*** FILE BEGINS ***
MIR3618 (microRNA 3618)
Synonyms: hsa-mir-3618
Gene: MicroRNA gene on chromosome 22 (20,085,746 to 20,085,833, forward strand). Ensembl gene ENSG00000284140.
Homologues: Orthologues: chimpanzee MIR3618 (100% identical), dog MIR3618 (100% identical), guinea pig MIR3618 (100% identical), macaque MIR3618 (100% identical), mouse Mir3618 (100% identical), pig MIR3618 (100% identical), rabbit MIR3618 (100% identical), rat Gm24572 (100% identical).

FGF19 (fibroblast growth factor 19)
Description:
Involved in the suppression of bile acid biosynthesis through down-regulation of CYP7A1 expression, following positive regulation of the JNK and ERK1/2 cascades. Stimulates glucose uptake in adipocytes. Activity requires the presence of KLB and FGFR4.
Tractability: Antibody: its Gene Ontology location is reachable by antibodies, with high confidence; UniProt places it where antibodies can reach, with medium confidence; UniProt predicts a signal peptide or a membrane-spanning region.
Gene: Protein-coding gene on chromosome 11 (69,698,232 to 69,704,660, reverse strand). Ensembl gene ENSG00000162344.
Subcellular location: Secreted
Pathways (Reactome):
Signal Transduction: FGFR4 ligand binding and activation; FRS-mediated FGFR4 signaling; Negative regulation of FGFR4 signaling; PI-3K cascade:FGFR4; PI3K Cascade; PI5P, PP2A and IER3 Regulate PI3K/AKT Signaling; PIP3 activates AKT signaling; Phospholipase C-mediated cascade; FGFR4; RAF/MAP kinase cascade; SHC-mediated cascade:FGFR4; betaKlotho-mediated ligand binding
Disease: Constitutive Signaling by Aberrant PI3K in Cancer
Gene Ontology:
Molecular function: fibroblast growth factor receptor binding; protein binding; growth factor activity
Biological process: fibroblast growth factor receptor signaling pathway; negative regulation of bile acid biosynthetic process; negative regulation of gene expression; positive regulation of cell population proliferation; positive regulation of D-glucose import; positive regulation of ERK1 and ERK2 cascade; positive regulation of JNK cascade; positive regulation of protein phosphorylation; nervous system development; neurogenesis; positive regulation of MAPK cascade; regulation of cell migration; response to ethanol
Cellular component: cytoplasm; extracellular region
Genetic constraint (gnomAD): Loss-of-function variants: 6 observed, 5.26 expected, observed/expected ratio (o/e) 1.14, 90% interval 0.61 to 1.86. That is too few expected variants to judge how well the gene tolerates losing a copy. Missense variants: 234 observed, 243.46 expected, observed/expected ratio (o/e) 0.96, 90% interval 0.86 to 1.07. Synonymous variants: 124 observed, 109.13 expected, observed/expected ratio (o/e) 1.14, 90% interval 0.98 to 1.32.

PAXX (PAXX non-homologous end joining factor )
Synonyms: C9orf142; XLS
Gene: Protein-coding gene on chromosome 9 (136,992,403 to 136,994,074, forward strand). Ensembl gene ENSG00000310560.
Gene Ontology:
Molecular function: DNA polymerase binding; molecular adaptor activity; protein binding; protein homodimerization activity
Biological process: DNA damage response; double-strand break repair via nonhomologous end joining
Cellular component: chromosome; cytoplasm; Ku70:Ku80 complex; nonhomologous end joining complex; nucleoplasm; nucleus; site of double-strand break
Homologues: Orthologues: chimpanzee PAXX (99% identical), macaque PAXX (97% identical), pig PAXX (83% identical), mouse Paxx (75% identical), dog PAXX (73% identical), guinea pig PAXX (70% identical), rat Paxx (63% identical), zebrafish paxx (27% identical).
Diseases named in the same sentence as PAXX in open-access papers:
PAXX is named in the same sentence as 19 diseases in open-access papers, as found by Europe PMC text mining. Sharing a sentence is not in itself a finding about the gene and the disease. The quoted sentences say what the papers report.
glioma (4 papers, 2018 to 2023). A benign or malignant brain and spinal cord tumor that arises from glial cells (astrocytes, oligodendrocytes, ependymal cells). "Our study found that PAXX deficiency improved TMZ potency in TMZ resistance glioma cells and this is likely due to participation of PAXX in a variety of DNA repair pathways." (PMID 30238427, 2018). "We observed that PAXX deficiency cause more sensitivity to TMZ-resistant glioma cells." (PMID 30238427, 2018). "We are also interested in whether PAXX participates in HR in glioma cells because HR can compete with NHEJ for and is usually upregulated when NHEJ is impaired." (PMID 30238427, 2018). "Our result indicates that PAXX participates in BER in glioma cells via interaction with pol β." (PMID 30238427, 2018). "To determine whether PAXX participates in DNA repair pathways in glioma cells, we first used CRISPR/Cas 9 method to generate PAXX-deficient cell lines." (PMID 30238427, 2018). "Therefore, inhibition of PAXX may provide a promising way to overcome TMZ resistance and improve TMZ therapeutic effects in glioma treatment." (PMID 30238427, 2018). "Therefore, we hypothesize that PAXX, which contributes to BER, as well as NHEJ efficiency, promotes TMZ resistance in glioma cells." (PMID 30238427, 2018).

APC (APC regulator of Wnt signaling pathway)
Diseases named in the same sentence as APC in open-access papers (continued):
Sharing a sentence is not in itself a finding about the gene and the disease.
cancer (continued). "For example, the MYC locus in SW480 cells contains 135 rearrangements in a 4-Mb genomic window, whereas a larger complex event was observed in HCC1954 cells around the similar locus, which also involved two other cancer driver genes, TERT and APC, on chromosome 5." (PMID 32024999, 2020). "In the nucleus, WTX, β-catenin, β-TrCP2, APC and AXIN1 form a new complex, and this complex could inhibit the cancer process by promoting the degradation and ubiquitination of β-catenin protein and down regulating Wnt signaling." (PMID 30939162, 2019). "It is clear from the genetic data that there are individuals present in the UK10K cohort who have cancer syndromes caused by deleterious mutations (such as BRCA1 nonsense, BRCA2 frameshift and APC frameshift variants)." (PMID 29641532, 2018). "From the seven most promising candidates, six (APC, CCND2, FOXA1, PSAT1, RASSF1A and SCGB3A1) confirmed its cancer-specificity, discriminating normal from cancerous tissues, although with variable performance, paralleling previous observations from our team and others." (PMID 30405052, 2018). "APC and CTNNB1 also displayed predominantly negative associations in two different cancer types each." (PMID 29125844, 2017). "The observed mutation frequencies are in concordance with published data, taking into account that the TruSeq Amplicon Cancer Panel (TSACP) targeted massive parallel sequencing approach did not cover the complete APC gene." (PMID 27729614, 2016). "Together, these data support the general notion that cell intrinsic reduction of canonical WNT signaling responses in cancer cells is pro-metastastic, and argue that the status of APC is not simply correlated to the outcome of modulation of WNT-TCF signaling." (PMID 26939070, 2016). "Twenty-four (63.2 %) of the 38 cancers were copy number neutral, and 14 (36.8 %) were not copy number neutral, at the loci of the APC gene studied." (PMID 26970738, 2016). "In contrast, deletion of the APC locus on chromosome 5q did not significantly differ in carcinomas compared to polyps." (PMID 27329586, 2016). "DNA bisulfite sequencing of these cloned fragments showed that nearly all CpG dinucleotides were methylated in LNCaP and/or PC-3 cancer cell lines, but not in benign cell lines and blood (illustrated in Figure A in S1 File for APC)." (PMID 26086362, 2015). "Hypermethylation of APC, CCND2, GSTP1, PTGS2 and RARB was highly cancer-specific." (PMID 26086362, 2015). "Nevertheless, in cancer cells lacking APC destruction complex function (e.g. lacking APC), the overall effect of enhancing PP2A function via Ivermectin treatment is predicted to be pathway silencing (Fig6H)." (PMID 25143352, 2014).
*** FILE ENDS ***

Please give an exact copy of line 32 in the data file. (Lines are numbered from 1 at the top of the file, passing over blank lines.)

Sharing a sentence is not in itself a finding about the gene and the disease.